Tableau from a SQL Server guy – Part 2

As I mentioned in my previous post, I have been playing with Tableau Desktop in my spare time. I am just experimenting with it and there are no structured instructions that I am following. In this post, I intend to connect to Excel data source and do some analysis. I chose the sample excel provided by Tableau which is mostly located in “My Documents\My Tableau Repository\Datasources\Sample – Superstore Sales (Excel).xls”. Once connected, Tableau will try to create Dimensions and Measures for you. It seems like, all the numeric field are converted to measures and string fields are converted to dimensions. To test my theory, I added two columns in the source excel. One called Sales Category with string values and other Weight with numeric values. Sure enough Sales Category became a dimension and Weight became a measure.

Strings are converted to dimensions and numeric values are converted to measures

Strings are converted to dimensions and numeric values are converted to measures

You will also observe a small icon beside each field. The icon kind of represents the data type. For e.g. ‘Abc’ means it’s a character data, a # represents numeric field. There are certain special icons. For e.g. a little globe means the field has something to do with geography data, small square with clock is date/time field, that chart like thing is a bin(more on this later) and pin is Group (again more on that later). You can change data type by right clicking on the field  and selecting Change Data Type. You can move stuff from measures to dimensions and vice a versa (of course if it makes sense!). For e.g. Order Id in measures does not make much sense, you can drag it to dimension panel and it will become a dimension. My gut feeling is that measure is treated just like another dimension, something similar to what SQL Server 2012 Tabular does. Creating a hierarchy is simple enough. Right click on a field from dimension panel and select create hierarchy. Drag the fields under the hierarchy name.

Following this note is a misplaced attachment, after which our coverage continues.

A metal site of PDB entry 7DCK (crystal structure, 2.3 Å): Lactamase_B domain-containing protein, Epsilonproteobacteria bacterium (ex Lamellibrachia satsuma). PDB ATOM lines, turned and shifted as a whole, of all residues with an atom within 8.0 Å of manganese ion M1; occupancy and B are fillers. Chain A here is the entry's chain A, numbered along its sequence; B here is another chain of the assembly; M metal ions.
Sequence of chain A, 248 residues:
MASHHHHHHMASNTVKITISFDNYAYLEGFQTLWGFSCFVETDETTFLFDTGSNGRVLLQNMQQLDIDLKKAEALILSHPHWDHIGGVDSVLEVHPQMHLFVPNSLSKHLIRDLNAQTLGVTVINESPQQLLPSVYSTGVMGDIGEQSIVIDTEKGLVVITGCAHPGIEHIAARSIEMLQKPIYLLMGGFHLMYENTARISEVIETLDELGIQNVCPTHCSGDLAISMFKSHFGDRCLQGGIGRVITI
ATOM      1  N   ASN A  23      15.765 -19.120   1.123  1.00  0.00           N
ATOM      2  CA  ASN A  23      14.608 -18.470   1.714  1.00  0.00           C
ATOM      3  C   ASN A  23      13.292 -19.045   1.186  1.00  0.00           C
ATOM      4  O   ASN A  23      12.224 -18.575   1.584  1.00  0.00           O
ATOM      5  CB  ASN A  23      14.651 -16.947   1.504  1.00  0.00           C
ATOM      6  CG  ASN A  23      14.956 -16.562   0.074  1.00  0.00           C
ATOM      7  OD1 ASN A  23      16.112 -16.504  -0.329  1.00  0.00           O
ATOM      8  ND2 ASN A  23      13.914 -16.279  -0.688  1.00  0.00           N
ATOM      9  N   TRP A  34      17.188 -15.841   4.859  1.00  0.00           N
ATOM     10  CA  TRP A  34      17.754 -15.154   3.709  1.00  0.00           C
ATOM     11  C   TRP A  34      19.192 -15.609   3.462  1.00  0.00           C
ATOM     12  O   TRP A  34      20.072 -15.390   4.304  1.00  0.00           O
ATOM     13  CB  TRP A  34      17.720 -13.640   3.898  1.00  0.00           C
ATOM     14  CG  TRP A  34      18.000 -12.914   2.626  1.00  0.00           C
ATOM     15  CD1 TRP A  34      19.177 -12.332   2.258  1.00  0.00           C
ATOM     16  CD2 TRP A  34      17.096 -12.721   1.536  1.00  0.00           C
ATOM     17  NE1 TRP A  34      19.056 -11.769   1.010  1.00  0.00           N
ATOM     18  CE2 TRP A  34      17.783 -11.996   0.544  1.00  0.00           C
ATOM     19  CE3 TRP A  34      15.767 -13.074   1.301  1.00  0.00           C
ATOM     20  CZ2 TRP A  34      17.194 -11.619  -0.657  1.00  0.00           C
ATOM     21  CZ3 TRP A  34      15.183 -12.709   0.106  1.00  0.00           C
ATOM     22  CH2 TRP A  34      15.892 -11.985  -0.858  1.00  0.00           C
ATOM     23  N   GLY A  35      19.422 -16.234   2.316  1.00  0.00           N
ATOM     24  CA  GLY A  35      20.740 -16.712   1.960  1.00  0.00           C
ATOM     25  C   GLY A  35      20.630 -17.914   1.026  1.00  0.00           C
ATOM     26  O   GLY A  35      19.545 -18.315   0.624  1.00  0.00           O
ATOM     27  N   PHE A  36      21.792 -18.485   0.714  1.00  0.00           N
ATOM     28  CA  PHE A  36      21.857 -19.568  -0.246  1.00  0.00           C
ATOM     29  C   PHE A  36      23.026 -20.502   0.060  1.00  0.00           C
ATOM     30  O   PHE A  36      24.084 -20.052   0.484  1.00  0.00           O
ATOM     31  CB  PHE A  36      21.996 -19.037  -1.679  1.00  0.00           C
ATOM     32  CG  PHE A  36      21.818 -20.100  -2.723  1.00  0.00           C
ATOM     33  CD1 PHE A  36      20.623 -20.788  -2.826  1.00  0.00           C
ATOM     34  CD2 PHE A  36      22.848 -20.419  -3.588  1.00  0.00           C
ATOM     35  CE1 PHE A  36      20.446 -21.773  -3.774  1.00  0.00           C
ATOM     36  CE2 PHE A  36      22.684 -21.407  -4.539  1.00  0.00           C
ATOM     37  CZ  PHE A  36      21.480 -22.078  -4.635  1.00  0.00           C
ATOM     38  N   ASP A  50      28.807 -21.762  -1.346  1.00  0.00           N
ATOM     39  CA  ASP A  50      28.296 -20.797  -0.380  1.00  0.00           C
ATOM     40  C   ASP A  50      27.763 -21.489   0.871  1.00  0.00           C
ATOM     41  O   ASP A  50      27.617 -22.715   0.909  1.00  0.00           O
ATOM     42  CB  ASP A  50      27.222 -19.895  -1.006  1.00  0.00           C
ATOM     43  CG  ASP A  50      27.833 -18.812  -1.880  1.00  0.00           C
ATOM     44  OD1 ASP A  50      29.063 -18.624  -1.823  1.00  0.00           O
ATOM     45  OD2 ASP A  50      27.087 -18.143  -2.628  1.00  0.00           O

Coming to the bins and groups part mentioned above. I was a bit puzzled and struggled to get my head around the concept. Once I got hang of it, its is one of my favourite features. Bins are like buckets of data or data groups. For e.g you have a persons age as measure, you can group it in bins of 0-10,10-20,20-30 and so on or as ‘Kids’,’Adults’ etc. This tutorial is a good starting point.

That’s it for this post. In the next post, I am going to try to answer some questions based on some interesting datasets I have found using Tableau. So stay tuned!!


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